In an interview with the ASCO Post, Dr. Carey suggested that while it is too soon to incorporate intrinsic subtyping into metastatic breast cancer decision-making, she believes it will happen in the near future.

Liquid biopsy is a potential tool to inform treatment decisions before detectable tumor progression in metastatic breast cancer

PADA-1 (NCT03079011) is a randomized phase III trial in patients with newly diagnosed ER-positive/HER2-negative metastatic breast cancer receiving an aromatase inhibitor (AI) plus Palbociclib (Ibrance®). Using liquid biopsy, patients were screened for circulating blood ESR1 mutations at the start of the trial and at regular intervals throughout treatment. Patients with detectable increases in ESR1 were randomized to either receive fulvestrant instead of the AI or continue with the AI. All patients continued to receive palbociclib.

Presenting results following a median of 26 months after randomization, Dr. François-Clément Bidard of Institut Curie in Paris reported that patients randomized to fulvestrant were 37 percent less likely to have experienced disease progression compared to patients who continued standard care with the aromatase inhibitor. The study highlights the potential utility of liquid biopsy in identifying patients at risk of progression before they have detectable new metastasis.

Developments in HER2-Positive Breast Cancer with Brain Mets

HER2CLIMB confirms tucatinib benefit

HER2CLIMB (NCT02614794) is a randomized phase II clinical trial testing the HER2-targeting agent, tucatinib (Tukysa®) in combination with standard of care treatment with Herceptin® and capecitabine in people with advanced HER2-positive breast cancer, including those with brain metastases. Patients had received prior lines of treatment such as Herceptin®, Perjeta®, and chemotherapy, but unfortunately experienced a worsening of their disease on these drugs. The results of this trial led to the FDA approval of tucatinib, the first ever drug with notable activity in brain metastases.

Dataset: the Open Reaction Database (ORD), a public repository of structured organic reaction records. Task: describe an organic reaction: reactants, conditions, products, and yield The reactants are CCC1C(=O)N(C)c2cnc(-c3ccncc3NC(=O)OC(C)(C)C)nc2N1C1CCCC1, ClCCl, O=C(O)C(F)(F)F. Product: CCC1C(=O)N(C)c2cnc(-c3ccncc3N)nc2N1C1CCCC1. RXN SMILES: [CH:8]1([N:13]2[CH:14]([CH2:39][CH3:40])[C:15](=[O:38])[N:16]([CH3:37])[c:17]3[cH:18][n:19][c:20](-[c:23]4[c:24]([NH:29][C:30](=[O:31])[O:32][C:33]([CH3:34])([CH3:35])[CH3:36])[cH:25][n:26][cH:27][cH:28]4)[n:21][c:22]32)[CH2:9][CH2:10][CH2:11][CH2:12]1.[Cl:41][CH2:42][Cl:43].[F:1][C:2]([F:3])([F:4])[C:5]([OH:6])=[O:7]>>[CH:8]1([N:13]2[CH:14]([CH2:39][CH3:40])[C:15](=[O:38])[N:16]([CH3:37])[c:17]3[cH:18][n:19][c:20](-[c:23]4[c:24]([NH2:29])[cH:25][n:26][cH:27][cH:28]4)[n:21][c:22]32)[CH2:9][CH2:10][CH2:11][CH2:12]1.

At SABCS, BCRF investigator Dr. Nancy Lin presented updated results on overall survival. She reported that after a total of 29.6 months (median 15.6 months) tucatinib in combination with trastuzumab and capecitabine provided an improved overall survival benefit of 9.1 months above that seen with trastuzumab and capecitabine alone. Moreover, this represented an increase of three months in overall survival compared to what was reported in previous analysis. Read more about trial here.

Fam trastuzumab deruxtecan outperforms ado trastuzumab emtansine

DESTINY-Breast03 (NCT03529110), an international randomized phase III trial, compared the efficacy of two HER2-targeted antibody drug conjugates (anti-cancer drugs that attach a drug to an antibody that targets the HER2 protein on tumor cells) called fam trastuzumab deruxtecan (T-DXd/Enhertu®) and ado trastuzumab emtansine (T-DM1/Kadcyla®).

This study was conducted in patients with metastatic HER2-positive breast cancer whose cancer was inoperable and had progressed on trastuzumab and taxane chemotherapy. Results from DESTINY-Breast01 led to FDA approval of T-DXd in 2019. In previous results presented at the 2021 ESMO Breast meeting, Breast03 trial investigators reported that T-DXd showed significant improvement over T-DM1 in progression-free survival with a 72 percent reduction in risk of progression compared to T-DM1.

Presenting at SABCS, Dr. Sara Hurvitz of the University of California, Los Angeles reported on the outcomes in patients with brain metastases. Results showed a median progression-free survival of 15 months with T-DXd versus three months with T-DM1, including a 27.8 percent complete response in intracranial disease (no evidence of disease in the brain) with T-DXd versus 2.8 percent with T-DM1. Thirty-two percent of patients progressed on T-DXd compared to 60 percent receiving T-DM1. Dr. Hurvitz cautioned that while the response rate seen in intracranial disease is intriguing and exciting, it will be important to see the results of large, randomized trials to understand the activity of T-DXd in untreated or progressing brain metastases.

More from BCRF’s coverage of SABCS 2021: